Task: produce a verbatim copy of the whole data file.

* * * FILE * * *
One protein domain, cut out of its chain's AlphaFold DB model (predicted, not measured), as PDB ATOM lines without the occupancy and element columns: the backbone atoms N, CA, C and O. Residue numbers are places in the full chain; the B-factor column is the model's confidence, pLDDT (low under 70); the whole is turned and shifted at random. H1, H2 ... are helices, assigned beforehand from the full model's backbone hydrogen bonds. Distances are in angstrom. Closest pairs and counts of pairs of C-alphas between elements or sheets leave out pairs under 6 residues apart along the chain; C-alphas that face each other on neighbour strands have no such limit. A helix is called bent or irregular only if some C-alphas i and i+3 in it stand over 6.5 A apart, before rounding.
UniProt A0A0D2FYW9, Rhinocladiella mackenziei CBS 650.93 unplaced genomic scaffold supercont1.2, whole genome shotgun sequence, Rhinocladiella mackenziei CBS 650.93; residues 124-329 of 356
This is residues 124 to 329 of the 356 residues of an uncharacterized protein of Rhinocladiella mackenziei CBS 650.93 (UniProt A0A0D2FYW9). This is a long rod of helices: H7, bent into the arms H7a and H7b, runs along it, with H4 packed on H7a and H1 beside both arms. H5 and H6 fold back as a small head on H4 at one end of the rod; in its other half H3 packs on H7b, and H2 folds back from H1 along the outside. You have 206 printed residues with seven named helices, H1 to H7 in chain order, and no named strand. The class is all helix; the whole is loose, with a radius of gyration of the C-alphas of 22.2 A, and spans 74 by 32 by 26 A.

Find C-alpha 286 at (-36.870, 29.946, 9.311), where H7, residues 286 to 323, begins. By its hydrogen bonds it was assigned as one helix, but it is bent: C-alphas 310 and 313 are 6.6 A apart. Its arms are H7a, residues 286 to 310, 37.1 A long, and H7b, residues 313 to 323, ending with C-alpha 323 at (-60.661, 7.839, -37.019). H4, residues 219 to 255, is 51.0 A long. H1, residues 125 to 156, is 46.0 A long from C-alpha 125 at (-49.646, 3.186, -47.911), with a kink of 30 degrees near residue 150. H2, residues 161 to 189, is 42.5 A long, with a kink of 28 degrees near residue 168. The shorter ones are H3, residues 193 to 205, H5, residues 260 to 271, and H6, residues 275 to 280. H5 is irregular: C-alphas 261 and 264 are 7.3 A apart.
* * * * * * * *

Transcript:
One protein domain, cut out of its chain's AlphaFold DB model (predicted, not measured), as PDB ATOM lines without the occupancy and element columns: the backbone atoms N, CA, C and O. Residue numbers are places in the full chain; the B-factor column is the model's confidence, pLDDT (low under 70); the whole is turned and shifted at random. H1, H2 ... are helices, assigned beforehand from the full model's backbone hydrogen bonds. Distances are in angstrom. Closest pairs and counts of pairs of C-alphas between elements or sheets leave out pairs under 6 residues apart along the chain; C-alphas that face each other on neighbour strands have no such limit. A helix is called bent or irregular only if some C-alphas i and i+3 in it stand over 6.5 A apart, before rounding.
UniProt A0A0D2FYW9, Rhinocladiella mackenziei CBS 650.93 unplaced genomic scaffold supercont1.2, whole genome shotgun sequence, Rhinocladiella mackenziei CBS 650.93; residues 124-329 of 356
This is residues 124 to 329 of the 356 residues of an uncharacterized protein of Rhinocladiella mackenziei CBS 650.93 (UniProt A0A0D2FYW9). This is a long rod of helices: H7, bent into the arms H7a and H7b, runs along it, with H4 packed on H7a and H1 beside both arms. H5 and H6 fold back as a small head on H4 at one end of the rod; in its other half H3 packs on H7b, and H2 folds back from H1 along the outside. You have 206 printed residues with seven named helices, H1 to H7 in chain order, and no named strand. The class is all helix; the whole is loose, with a radius of gyration of the C-alphas of 22.2 A, and spans 74 by 32 by 26 A.

Find C-alpha 286 at (-36.870, 29.946, 9.311), where H7, residues 286 to 323, begins. By its hydrogen bonds it was assigned as one helix, but it is bent: C-alphas 310 and 313 are 6.6 A apart. Its arms are H7a, residues 286 to 310, 37.1 A long, and H7b, residues 313 to 323, ending with C-alpha 323 at (-60.661, 7.839, -37.019). H4, residues 219 to 255, is 51.0 A long. H1, residues 125 to 156, is 46.0 A long from C-alpha 125 at (-49.646, 3.186, -47.911), with a kink of 30 degrees near residue 150. H2, residues 161 to 189, is 42.5 A long, with a kink of 28 degrees near residue 168. The shorter ones are H3, residues 193 to 205, H5, residues 260 to 271, and H6, residues 275 to 280. H5 is irregular: C-alphas 261 and 264 are 7.3 A apart.